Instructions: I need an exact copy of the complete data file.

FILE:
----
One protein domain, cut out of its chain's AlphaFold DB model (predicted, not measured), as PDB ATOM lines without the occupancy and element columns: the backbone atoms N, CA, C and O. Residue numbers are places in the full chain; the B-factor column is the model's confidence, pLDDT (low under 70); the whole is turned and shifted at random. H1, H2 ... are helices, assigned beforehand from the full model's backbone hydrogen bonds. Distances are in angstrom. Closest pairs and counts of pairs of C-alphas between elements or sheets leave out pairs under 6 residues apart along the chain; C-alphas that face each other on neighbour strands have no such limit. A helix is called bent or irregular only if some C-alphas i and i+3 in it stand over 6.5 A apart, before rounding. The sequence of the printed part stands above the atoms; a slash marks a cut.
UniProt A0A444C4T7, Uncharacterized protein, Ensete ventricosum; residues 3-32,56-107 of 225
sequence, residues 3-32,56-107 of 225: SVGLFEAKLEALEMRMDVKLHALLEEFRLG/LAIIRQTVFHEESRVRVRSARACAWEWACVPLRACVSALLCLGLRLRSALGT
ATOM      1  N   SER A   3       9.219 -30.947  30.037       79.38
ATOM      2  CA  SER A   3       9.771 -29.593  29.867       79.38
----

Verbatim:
One protein domain, cut out of its chain's AlphaFold DB model (predicted, not measured), as PDB ATOM lines without the occupancy and element columns: the backbone atoms N, CA, C and O. Residue numbers are places in the full chain; the B-factor column is the model's confidence, pLDDT (low under 70); the whole is turned and shifted at random. H1, H2 ... are helices, assigned beforehand from the full model's backbone hydrogen bonds. Distances are in angstrom. Closest pairs and counts of pairs of C-alphas between elements or sheets leave out pairs under 6 residues apart along the chain; C-alphas that face each other on neighbour strands have no such limit. A helix is called bent or irregular only if some C-alphas i and i+3 in it stand over 6.5 A apart, before rounding. The sequence of the printed part stands above the atoms; a slash marks a cut.
UniProt A0A444C4T7, Uncharacterized protein, Ensete ventricosum; residues 3-32,56-107 of 225
sequence, residues 3-32,56-107 of 225: SVGLFEAKLEALEMRMDVKLHALLEEFRLG/LAIIRQTVFHEESRVRVRSARACAWEWACVPLRACVSALLCLGLRLRSALGT
ATOM      1  N   SER A   3       9.219 -30.947  30.037       79.38
ATOM      2  CA  SER A   3       9.771 -29.593  29.867       79.38